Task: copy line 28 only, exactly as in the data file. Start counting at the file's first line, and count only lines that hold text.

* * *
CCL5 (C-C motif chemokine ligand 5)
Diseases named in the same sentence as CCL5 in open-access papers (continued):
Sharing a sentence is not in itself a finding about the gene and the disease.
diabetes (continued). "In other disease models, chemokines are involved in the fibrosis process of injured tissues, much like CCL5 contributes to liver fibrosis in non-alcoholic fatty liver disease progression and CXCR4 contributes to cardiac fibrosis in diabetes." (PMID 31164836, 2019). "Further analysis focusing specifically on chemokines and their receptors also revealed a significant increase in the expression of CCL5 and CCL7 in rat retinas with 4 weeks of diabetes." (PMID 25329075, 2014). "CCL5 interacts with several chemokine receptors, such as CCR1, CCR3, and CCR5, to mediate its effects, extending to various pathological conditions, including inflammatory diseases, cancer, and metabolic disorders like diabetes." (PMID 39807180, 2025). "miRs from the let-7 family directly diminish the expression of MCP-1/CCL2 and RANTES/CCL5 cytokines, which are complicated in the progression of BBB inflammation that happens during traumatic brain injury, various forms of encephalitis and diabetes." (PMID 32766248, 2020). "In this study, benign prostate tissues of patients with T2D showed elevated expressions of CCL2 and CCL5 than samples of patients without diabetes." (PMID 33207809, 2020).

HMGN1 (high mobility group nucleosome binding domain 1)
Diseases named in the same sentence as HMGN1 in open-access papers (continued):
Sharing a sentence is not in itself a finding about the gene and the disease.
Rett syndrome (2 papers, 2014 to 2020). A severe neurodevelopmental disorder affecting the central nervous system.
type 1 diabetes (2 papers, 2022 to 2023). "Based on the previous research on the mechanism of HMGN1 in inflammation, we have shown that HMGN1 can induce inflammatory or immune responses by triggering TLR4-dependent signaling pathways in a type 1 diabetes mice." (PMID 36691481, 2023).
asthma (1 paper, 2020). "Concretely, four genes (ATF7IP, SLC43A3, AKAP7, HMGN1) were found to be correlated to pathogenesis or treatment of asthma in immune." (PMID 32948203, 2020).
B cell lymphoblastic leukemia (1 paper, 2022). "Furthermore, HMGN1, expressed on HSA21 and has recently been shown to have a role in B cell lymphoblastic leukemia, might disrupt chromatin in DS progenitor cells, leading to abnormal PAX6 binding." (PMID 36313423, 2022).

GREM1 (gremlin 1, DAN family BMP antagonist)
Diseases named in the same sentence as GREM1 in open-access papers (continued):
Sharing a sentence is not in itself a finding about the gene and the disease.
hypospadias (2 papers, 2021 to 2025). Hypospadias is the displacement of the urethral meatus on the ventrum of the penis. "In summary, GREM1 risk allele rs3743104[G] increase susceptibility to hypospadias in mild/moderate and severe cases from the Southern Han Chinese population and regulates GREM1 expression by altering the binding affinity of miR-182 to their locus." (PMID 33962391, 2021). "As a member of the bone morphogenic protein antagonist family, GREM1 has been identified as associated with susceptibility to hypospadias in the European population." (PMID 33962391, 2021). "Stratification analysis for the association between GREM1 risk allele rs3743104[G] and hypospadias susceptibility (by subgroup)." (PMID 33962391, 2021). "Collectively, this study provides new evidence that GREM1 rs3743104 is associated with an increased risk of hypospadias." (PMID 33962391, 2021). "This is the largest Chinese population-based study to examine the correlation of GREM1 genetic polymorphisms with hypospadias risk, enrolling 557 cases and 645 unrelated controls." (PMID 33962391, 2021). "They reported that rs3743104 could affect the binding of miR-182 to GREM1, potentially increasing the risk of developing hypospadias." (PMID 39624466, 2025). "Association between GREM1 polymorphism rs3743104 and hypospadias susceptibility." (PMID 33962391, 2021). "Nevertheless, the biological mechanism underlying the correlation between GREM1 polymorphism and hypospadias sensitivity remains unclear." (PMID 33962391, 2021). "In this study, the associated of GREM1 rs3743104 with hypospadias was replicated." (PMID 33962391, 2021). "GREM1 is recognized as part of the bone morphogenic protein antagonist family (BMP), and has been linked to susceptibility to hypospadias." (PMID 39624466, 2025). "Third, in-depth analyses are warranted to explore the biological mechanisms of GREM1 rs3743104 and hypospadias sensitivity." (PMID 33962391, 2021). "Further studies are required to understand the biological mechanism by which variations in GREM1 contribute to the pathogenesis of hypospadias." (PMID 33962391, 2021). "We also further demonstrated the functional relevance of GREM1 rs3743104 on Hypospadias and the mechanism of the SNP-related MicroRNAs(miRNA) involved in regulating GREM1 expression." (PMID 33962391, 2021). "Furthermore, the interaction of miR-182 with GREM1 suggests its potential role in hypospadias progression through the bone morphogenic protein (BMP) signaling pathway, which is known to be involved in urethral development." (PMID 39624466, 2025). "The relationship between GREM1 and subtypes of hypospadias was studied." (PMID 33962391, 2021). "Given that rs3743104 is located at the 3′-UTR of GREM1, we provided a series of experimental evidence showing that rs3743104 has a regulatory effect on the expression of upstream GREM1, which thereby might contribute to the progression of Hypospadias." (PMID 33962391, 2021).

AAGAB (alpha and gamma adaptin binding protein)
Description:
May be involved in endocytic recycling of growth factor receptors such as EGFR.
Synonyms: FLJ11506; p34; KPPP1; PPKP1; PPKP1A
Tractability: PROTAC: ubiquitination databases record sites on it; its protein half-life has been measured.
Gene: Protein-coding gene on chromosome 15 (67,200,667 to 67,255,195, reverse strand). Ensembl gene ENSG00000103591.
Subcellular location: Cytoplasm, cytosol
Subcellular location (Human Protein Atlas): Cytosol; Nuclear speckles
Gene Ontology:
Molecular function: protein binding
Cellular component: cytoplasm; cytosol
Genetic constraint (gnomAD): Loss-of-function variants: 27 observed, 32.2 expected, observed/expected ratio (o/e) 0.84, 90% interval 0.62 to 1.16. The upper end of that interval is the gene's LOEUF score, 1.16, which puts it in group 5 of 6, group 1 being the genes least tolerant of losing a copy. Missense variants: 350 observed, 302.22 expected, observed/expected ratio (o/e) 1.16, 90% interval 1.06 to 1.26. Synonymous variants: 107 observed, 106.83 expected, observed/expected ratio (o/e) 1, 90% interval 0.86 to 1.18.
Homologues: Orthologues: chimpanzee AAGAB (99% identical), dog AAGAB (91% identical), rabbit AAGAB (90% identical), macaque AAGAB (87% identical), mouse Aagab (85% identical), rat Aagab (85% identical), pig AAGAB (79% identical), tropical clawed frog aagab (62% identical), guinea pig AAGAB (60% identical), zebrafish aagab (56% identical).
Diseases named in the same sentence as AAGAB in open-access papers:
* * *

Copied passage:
Homologues: Orthologues: chimpanzee AAGAB (99% identical), dog AAGAB (91% identical), rabbit AAGAB (90% identical), macaque AAGAB (87% identical), mouse Aagab (85% identical), rat Aagab (85% identical), pig AAGAB (79% identical), tropical clawed frog aagab (62% identical), guinea pig AAGAB (60% identical), zebrafish aagab (56% identical).